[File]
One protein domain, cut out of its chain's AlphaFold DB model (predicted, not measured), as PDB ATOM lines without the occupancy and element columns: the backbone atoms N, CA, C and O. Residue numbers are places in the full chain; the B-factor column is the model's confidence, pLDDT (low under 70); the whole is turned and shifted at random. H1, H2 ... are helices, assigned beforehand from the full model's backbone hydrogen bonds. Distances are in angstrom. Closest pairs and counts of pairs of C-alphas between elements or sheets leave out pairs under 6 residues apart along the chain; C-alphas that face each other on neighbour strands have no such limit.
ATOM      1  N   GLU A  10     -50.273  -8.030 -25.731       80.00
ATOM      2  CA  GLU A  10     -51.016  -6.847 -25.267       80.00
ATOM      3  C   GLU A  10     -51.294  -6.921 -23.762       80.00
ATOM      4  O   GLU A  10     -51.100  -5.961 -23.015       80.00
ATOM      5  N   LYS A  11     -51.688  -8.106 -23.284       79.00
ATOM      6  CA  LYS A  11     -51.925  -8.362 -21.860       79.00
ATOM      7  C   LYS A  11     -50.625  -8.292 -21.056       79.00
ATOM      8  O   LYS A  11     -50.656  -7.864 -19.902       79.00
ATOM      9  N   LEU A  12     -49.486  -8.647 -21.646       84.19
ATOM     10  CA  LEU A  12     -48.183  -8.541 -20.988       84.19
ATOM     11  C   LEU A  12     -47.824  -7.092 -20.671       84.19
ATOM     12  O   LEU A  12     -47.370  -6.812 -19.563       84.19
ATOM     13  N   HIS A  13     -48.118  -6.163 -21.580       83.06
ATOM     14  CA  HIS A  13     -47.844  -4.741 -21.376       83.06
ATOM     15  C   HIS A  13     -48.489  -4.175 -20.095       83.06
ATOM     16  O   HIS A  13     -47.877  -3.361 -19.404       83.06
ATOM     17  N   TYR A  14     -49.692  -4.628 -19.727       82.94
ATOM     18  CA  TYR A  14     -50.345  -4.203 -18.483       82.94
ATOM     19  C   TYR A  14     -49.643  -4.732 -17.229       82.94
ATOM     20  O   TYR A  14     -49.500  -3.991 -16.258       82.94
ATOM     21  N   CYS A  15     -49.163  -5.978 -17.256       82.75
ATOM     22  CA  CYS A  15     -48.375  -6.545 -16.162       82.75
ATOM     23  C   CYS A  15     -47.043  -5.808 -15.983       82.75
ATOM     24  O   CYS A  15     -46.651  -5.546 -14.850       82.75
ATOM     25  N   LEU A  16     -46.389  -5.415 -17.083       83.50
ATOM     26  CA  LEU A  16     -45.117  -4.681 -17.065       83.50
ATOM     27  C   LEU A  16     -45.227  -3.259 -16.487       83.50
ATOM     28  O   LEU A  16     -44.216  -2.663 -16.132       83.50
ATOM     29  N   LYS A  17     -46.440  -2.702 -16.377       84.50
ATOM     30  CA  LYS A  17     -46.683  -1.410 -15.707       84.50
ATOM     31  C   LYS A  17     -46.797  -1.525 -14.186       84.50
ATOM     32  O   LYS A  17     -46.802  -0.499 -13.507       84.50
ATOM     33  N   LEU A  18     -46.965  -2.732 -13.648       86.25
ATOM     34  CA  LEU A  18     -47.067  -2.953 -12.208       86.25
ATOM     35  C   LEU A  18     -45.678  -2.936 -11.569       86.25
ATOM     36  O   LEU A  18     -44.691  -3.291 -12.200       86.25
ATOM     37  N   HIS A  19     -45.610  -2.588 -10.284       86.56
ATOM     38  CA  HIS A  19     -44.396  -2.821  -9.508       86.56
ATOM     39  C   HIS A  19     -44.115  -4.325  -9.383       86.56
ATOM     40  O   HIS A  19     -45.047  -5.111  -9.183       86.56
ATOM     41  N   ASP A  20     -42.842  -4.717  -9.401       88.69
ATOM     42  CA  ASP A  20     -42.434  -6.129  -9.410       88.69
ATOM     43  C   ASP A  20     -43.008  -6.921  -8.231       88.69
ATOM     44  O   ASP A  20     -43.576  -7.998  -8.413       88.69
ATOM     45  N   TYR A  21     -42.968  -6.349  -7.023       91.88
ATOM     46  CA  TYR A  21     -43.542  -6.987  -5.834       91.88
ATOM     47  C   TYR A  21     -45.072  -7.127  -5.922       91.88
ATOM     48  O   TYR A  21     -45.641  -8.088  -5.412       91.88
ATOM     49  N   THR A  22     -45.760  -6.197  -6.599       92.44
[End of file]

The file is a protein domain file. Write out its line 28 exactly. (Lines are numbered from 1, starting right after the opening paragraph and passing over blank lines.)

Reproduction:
ATOM     28  O   LEU A  16     -44.216  -2.663 -16.132       83.50